Rebecca Burgess is a textile artist and educator who works with natural dyes. Her book Harvesting Color was just published. It offers an overview of wild and natural plants one can easily find across the US to use as dyes. Flora Grubb Gardens in San Francisco hosted her free lecture and workshop today. It opened up a lot of possiblities for future ideas in my own work.
|Rebecca Burgess stirring the dye vat.|
Rebecca gave us an overview of dyeing with common locally known plants, using coreopsis as a sample. She is currently growing coreopsis as well as Indigo on her own property in Marin. Here is a season's worth of dried coreopsis from farmer's market bouquets nearby.
The orange dye baths were a beauty in themselves. She encouraged us to bring a small fabric or yarn sample to try out the process.
It was crowded but somehow we all managed to slip in a sample.
|Amazing setting at Flora Grubb Gardens in San Francisco.|
I brought along a natural linen and couldn't believe how well it took the dye in just five minutes. Look at that orange!
Afterwards, we dipped our fabrics in either wood ash or lemon juice for a few seconds. Can it get more beautiful than this with all these galvanized buckets and bamboo sticks?
In addition to focusing on natural dyes and harvesting Rebecca has also created the Fibershed Project. She challenges participants to wear only clothing made from sources found within a 150 mile radius. This is where I see new ideas popping into my head about a future series:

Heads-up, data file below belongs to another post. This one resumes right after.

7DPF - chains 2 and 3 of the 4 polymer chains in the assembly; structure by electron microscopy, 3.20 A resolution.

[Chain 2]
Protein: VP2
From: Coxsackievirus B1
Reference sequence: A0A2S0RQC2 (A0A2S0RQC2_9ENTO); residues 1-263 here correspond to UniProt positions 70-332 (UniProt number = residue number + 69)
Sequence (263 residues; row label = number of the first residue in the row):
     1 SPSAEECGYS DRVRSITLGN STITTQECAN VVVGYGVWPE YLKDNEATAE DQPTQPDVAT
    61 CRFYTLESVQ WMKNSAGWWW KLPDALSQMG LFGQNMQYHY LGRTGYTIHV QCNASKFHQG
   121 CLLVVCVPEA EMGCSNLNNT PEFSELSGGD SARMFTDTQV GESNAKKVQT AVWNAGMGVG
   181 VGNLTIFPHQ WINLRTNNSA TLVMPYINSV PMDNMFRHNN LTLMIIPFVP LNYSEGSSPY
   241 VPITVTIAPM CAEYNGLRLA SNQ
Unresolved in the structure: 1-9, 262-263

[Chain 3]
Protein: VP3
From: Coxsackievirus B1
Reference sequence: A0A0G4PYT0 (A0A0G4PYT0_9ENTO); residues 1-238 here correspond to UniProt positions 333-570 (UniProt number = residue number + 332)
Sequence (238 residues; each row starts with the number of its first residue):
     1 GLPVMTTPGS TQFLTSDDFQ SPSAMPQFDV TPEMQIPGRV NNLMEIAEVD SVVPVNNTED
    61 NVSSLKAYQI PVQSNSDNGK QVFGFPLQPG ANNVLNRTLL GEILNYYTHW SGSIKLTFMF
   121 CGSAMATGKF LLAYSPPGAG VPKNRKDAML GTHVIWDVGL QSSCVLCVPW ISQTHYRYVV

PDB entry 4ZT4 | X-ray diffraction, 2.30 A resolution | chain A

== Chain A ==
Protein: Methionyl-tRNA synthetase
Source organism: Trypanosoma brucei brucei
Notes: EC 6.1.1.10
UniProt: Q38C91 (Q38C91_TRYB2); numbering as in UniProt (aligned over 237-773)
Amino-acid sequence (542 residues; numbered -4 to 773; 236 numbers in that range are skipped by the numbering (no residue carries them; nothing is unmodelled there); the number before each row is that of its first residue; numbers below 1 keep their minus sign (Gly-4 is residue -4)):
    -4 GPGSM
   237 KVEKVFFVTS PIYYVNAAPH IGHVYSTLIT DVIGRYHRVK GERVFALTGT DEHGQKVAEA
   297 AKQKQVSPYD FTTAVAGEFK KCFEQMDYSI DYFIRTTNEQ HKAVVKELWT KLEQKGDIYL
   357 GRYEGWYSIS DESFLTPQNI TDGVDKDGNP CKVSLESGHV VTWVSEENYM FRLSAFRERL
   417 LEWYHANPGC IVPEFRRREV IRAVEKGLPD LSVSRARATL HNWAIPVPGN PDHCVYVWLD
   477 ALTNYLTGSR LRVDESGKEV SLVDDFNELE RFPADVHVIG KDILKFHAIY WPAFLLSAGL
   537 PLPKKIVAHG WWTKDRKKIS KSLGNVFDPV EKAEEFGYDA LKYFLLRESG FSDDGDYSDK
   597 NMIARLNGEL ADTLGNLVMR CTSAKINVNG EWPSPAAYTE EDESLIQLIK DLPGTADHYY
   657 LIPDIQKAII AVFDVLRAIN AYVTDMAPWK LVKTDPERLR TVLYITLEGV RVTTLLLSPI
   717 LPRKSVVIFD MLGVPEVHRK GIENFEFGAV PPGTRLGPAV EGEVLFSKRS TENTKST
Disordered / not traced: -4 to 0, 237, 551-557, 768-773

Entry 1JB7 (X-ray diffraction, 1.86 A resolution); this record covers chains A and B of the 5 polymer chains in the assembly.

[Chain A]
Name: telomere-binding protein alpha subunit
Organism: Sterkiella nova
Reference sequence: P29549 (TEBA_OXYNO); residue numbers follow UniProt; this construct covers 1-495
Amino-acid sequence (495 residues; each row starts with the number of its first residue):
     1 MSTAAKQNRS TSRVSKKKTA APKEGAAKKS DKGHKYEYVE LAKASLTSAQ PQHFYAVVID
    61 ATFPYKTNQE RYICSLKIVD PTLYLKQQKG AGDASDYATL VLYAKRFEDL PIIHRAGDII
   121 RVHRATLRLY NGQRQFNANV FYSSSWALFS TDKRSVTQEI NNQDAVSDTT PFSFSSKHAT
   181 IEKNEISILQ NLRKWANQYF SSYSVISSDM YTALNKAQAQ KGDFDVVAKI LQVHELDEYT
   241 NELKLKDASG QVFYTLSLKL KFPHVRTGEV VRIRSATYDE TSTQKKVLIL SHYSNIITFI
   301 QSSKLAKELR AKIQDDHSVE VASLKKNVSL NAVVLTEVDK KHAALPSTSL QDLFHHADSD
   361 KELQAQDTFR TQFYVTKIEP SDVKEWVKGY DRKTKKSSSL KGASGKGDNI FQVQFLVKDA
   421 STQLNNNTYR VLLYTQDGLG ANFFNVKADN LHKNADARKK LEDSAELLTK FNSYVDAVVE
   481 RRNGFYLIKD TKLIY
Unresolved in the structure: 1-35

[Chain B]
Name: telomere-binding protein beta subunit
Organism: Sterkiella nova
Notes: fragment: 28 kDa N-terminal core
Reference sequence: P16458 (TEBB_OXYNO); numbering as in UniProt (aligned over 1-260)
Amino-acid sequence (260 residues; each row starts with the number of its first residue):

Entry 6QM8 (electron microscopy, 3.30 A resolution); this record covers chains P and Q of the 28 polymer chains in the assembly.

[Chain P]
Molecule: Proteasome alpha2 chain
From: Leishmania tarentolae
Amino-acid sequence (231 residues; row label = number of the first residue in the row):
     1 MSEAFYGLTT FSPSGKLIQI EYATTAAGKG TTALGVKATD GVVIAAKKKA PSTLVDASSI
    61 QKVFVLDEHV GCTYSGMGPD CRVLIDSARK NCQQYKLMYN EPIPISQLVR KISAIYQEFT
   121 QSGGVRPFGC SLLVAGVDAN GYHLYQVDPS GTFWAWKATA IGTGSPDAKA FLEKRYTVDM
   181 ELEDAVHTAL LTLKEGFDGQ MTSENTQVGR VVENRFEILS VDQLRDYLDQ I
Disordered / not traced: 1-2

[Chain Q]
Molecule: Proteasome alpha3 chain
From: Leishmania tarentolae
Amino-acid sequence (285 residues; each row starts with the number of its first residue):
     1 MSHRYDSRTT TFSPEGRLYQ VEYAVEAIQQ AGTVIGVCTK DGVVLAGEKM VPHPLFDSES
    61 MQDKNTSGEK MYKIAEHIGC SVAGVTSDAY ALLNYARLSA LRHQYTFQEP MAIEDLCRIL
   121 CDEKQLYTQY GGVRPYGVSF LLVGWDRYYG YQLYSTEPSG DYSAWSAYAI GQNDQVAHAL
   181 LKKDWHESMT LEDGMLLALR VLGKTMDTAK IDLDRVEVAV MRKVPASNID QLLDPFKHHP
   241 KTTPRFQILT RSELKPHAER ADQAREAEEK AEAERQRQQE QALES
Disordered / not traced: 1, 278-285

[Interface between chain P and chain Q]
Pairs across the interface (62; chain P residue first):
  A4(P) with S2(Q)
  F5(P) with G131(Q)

The Fibershed project is inspired by the need to swing the pendulum of our production- and our consumption to a more balanced state, that supports the health of all humans and the greater ecological system of which we are apart; through the re-integration of organic fibers, natural dyes, and a regional base that supports local communities and economies.
In my community alone thousands upon thousands of pounds of wool are composted or thrown into the landfills each year. We have a 13% unemployment rate, all the while if you go to a store to buy a wool undershirt– the raw material is from New Zealand, and the production from China.
The Fibershed concept was coined in response to this extreme situation–with the inspiration that farming, milling, production and manufacturing could once again live in balance with the land we call home.
|Image by Paige Green|
I heard Rebecca mention mills and my ears perked up. In my latest research on my southern foreclosure quilt, I searched everywhere for mills. They exist, but they are dwindling rapidly. Even since the 2000's, the US are losing mills to other countries. I love the idea of bringing the mills back to produce our own products. Now how to share this idea in my artwork?